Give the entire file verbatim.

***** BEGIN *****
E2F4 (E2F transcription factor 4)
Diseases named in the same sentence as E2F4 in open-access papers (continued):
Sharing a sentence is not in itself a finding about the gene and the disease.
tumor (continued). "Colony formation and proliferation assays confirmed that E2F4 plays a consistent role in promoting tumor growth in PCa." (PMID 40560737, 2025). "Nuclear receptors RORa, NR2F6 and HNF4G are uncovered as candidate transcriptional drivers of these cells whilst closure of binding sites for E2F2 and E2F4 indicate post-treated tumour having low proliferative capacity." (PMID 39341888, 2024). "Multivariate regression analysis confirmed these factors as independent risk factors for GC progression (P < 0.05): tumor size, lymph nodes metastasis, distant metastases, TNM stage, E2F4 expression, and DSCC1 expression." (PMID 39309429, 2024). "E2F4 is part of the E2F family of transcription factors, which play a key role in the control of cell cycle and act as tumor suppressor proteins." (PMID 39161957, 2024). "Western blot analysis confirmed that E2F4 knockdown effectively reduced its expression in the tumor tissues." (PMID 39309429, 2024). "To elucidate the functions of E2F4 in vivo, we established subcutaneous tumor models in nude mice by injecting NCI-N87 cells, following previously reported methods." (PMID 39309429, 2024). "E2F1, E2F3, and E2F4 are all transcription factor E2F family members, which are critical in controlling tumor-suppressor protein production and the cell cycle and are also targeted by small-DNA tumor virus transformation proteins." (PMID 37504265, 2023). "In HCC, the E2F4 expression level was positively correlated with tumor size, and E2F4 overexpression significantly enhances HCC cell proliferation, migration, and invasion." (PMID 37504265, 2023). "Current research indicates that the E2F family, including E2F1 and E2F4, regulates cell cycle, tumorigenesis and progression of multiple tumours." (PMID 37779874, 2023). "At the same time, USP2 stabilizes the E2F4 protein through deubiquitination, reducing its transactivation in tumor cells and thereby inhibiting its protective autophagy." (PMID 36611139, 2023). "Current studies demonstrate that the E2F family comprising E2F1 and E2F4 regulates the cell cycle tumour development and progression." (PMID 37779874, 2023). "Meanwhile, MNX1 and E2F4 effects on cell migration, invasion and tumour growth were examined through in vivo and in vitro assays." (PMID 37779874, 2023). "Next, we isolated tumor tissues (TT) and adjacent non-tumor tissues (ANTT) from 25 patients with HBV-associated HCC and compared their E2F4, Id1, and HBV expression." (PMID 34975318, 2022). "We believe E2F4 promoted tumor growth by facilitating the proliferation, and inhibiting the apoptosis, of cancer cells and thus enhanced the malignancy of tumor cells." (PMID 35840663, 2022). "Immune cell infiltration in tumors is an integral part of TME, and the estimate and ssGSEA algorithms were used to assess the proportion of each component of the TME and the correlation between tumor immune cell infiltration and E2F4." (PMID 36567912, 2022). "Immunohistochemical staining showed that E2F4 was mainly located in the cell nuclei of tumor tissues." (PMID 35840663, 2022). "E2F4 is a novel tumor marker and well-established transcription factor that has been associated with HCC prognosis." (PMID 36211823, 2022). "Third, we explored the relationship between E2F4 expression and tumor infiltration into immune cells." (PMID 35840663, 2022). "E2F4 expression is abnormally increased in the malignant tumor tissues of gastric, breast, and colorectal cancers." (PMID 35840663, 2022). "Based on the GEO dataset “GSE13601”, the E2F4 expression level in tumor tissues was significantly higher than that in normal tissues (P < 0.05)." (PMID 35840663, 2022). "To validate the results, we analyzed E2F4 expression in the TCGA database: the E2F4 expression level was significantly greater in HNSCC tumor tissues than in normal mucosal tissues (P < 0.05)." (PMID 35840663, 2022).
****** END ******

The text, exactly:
E2F4 (E2F transcription factor 4)
Diseases named in the same sentence as E2F4 in open-access papers (continued):
Sharing a sentence is not in itself a finding about the gene and the disease.
tumor (continued). "Colony formation and proliferation assays confirmed that E2F4 plays a consistent role in promoting tumor growth in PCa." (PMID 40560737, 2025). "Nuclear receptors RORa, NR2F6 and HNF4G are uncovered as candidate transcriptional drivers of these cells whilst closure of binding sites for E2F2 and E2F4 indicate post-treated tumour having low proliferative capacity." (PMID 39341888, 2024). "Multivariate regression analysis confirmed these factors as independent risk factors for GC progression (P < 0.05): tumor size, lymph nodes metastasis, distant metastases, TNM stage, E2F4 expression, and DSCC1 expression." (PMID 39309429, 2024). "E2F4 is part of the E2F family of transcription factors, which play a key role in the control of cell cycle and act as tumor suppressor proteins." (PMID 39161957, 2024). "Western blot analysis confirmed that E2F4 knockdown effectively reduced its expression in the tumor tissues." (PMID 39309429, 2024). "To elucidate the functions of E2F4 in vivo, we established subcutaneous tumor models in nude mice by injecting NCI-N87 cells, following previously reported methods." (PMID 39309429, 2024). "E2F1, E2F3, and E2F4 are all transcription factor E2F family members, which are critical in controlling tumor-suppressor protein production and the cell cycle and are also targeted by small-DNA tumor virus transformation proteins." (PMID 37504265, 2023). "In HCC, the E2F4 expression level was positively correlated with tumor size, and E2F4 overexpression significantly enhances HCC cell proliferation, migration, and invasion." (PMID 37504265, 2023). "Current research indicates that the E2F family, including E2F1 and E2F4, regulates cell cycle, tumorigenesis and progression of multiple tumours." (PMID 37779874, 2023). "At the same time, USP2 stabilizes the E2F4 protein through deubiquitination, reducing its transactivation in tumor cells and thereby inhibiting its protective autophagy." (PMID 36611139, 2023). "Current studies demonstrate that the E2F family comprising E2F1 and E2F4 regulates the cell cycle tumour development and progression." (PMID 37779874, 2023). "Meanwhile, MNX1 and E2F4 effects on cell migration, invasion and tumour growth were examined through in vivo and in vitro assays." (PMID 37779874, 2023). "Next, we isolated tumor tissues (TT) and adjacent non-tumor tissues (ANTT) from 25 patients with HBV-associated HCC and compared their E2F4, Id1, and HBV expression." (PMID 34975318, 2022). "We believe E2F4 promoted tumor growth by facilitating the proliferation, and inhibiting the apoptosis, of cancer cells and thus enhanced the malignancy of tumor cells." (PMID 35840663, 2022). "Immune cell infiltration in tumors is an integral part of TME, and the estimate and ssGSEA algorithms were used to assess the proportion of each component of the TME and the correlation between tumor immune cell infiltration and E2F4." (PMID 36567912, 2022). "Immunohistochemical staining showed that E2F4 was mainly located in the cell nuclei of tumor tissues." (PMID 35840663, 2022). "E2F4 is a novel tumor marker and well-established transcription factor that has been associated with HCC prognosis." (PMID 36211823, 2022). "Third, we explored the relationship between E2F4 expression and tumor infiltration into immune cells." (PMID 35840663, 2022). "E2F4 expression is abnormally increased in the malignant tumor tissues of gastric, breast, and colorectal cancers." (PMID 35840663, 2022). "Based on the GEO dataset “GSE13601”, the E2F4 expression level in tumor tissues was significantly higher than that in normal tissues (P < 0.05)." (PMID 35840663, 2022). "To validate the results, we analyzed E2F4 expression in the TCGA database: the E2F4 expression level was significantly greater in HNSCC tumor tissues than in normal mucosal tissues (P < 0.05)." (PMID 35840663, 2022).